Greetings all my Fellow Scomo Doona Hermits!
Been cold, wet and utterly miserable weather here today, and probably has has some impact on my approach to life in general. Too cold to go out, and no where to go anyway. 🙂
“We Bounce”, is a term, that a mentor, David DuChemin coined after an accident sidelined him for 18 months or so back in 2011.
He was leading photo-tour in Italy, and was standing on a 12m high wall explaining the variations of light, form, tone, texture, viewpoint, lens selection and vision, when he misplaced a foot, and fell to the bottom of the wall. Legs, ankles and pelvis were broken, and required much surgery to repair, and even more to get right. As David tells, he was fortunate; as three or four people had fallen from the same wall the previous year, and all had died.
A year on, and he was able to walk, mostly with the aid of a cane. “The human spirit is a remarkable force,” he says.
We can’t all have perfect health, perfect bodies, perfect lives, and perfect photos… But we can chose to endure, to perservere, to take the courage to keep going, to sleep off the venom, (a reference to Honeybadgers—part of his post) to Bounce Back.
And, when bouncing isn’t enough, as David remarks, the truly blessed also have friends. And he then goes on to give thanks for all those who followed his trials that year.
So, this, is a post to say, “Thanks, Thank you to all who’ve been following along the ramblings of a Saturday evening, when we both could be wasting time watching tv, or out and about with family and friends.”
“Thank You, to all those who have tirelessly worked to bring us some stability in the dreadful condition we find ourselves embroilled, so many risking so much for so many.”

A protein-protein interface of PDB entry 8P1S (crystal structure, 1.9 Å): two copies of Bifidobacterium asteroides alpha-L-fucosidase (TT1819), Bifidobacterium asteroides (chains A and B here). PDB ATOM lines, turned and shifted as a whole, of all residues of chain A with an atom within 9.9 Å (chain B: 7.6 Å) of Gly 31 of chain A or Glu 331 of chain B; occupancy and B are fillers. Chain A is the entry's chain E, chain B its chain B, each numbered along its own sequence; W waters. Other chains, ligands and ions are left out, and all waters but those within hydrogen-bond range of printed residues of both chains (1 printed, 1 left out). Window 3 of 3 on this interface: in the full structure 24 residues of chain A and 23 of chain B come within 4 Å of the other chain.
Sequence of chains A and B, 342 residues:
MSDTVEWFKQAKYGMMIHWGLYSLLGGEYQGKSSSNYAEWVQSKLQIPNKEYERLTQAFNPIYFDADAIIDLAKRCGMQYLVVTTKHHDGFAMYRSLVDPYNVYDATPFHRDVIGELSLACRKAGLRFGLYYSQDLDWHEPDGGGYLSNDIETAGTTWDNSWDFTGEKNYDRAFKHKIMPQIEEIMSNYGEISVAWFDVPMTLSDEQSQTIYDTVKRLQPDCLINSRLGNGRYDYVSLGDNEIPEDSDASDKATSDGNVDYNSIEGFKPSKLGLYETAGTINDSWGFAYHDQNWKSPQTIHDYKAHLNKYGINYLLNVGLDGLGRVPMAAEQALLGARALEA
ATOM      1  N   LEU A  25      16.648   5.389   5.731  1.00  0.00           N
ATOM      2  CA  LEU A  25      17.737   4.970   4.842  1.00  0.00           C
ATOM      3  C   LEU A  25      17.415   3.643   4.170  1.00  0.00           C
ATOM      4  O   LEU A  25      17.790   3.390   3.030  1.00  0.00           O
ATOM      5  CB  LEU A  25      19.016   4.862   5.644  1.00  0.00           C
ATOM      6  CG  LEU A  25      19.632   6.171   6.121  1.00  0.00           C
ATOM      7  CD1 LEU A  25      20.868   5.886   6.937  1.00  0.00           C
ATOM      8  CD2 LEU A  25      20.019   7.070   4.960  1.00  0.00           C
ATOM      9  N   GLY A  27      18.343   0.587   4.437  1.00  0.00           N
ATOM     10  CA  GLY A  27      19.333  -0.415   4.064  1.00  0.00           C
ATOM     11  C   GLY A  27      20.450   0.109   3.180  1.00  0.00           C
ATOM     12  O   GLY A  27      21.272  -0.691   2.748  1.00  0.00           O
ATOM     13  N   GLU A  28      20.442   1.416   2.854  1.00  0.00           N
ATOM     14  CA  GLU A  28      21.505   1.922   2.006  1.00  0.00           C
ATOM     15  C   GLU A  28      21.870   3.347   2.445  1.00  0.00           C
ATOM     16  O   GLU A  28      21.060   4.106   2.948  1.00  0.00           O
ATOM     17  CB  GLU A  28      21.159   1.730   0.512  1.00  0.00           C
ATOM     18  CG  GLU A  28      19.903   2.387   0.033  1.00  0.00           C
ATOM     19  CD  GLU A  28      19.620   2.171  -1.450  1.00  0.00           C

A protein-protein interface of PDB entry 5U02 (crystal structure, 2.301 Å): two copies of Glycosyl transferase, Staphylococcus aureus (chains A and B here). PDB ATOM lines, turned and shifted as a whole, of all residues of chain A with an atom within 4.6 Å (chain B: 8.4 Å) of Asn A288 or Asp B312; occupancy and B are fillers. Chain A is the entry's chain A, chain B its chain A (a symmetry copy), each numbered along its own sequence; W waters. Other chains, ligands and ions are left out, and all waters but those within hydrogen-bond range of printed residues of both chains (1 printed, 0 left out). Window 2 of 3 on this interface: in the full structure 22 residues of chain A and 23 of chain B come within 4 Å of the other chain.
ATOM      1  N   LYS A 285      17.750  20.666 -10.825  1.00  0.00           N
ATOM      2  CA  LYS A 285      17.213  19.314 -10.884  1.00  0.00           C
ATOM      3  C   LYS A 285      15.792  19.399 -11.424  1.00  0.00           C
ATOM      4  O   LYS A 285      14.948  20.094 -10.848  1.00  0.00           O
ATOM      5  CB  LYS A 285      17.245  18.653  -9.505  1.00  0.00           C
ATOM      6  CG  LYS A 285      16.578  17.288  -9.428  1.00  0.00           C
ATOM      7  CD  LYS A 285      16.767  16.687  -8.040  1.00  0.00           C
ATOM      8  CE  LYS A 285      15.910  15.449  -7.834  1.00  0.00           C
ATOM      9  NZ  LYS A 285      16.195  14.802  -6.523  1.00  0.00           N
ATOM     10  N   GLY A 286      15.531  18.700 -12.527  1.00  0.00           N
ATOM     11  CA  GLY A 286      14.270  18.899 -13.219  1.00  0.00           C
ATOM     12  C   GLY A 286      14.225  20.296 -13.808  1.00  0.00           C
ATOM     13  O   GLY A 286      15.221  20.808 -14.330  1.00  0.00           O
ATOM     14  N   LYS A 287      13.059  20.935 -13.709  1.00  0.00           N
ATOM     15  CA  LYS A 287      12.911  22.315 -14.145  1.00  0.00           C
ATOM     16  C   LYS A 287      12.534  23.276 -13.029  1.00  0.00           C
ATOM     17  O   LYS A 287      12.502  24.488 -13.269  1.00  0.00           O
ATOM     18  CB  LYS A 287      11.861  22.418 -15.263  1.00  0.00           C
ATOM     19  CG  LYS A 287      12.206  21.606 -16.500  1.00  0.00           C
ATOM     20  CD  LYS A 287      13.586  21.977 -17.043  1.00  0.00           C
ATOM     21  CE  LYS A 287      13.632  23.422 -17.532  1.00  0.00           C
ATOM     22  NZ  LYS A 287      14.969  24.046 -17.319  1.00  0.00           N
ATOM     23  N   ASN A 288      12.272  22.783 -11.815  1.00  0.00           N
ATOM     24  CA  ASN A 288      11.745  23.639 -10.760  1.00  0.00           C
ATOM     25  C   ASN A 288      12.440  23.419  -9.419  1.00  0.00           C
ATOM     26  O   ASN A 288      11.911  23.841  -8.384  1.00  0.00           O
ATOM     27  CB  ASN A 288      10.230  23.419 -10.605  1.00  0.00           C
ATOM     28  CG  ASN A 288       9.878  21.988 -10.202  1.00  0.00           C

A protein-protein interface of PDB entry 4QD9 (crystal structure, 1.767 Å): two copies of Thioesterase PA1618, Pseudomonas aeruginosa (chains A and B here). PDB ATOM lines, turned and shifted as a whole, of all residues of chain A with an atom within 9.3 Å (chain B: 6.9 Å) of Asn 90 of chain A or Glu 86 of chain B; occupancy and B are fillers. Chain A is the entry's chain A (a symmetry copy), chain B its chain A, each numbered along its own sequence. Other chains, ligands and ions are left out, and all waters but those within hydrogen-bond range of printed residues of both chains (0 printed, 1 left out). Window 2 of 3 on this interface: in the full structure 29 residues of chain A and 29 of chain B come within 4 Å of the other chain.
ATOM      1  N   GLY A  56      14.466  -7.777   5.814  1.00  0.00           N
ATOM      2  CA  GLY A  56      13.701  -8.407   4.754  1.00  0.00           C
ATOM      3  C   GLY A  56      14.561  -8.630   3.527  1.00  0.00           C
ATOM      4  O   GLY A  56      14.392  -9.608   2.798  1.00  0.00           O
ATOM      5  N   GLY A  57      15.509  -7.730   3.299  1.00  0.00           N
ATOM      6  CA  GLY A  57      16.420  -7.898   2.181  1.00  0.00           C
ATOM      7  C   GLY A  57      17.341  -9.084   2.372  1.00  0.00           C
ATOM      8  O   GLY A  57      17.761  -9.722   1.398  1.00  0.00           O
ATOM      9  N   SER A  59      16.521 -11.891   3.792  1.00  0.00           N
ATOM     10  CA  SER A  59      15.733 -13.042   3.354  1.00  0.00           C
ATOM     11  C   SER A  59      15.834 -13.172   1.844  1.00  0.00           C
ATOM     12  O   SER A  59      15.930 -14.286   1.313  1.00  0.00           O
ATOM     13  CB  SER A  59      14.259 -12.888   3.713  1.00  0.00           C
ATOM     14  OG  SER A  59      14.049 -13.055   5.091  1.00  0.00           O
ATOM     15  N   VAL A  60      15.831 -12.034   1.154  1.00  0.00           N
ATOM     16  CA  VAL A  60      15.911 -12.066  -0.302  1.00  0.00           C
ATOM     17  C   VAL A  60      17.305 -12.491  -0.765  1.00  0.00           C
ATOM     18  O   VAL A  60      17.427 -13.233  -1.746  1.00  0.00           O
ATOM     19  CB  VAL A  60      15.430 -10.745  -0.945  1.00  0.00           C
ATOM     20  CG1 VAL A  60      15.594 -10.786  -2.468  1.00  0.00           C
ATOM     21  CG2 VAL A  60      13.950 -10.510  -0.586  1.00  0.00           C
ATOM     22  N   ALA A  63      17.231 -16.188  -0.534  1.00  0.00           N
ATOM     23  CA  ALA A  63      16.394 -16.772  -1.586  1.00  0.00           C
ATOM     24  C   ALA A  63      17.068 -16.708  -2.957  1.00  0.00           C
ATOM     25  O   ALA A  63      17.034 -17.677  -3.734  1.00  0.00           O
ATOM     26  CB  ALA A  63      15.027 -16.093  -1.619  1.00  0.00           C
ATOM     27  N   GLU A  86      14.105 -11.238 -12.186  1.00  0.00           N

“Thank you” to our governement leaders for their forthright and determined decisions that have given us a glimmer of hope for some relief. I only have to look at the world sats to see how fortunate we have been. Tough, yes, but we’ll Bounce Back.
It turned my head to realise that the United States now have lost more people in three months than battle casualites during the Vietnam Conflict. (58,220 1964-1975)
One good thing from being at home is that many tutors, trainers and artists have setup online access to some of their materials.
I’ve mentioned Jon Young and his “What the Robin Knows”, book before, and he has an hour or so long seminar Discover the Hidden World of the Animal Through Bird Language. In the webinar, Jon, Kristi, and Dan shared some truly fun stories and tips today that can help you tune into Nature through the voices of the birds. It was 5:00am here, but a replay is much more convenient.
PS, its long and rambling as these sort of discussions are, so make sure you’ve a cup of the Earl’s finest, or whatever takes your fancy, if you settle to watch it. But the Nuggets fall quickly and are worth searching out.
For over six months, we had the opportunity to work with a single Grey Butcherbird, it has become quite confident at our presence. Now, I know that anyone who has Butcherbirds in their local patch will find that pretty ordinary, as Butcherbirds quickly assimilate.
However the last few sessions we had, Butch came out into our area on its own accord. The featured two shots, are a result of the bird flying directly over my shoulder. Close encounter.
Had to do vertical, as I couldn’t fit it all in on horizontal. Just about full frame. Close.
Jon talks about such encounters as Connection, Not Conflict As awareness grows, so appreciation grows, so, empathy grows.
We bounce, but its usually a matter of choice, in life, in art, in photography.
Keep takin’ pictures, we do.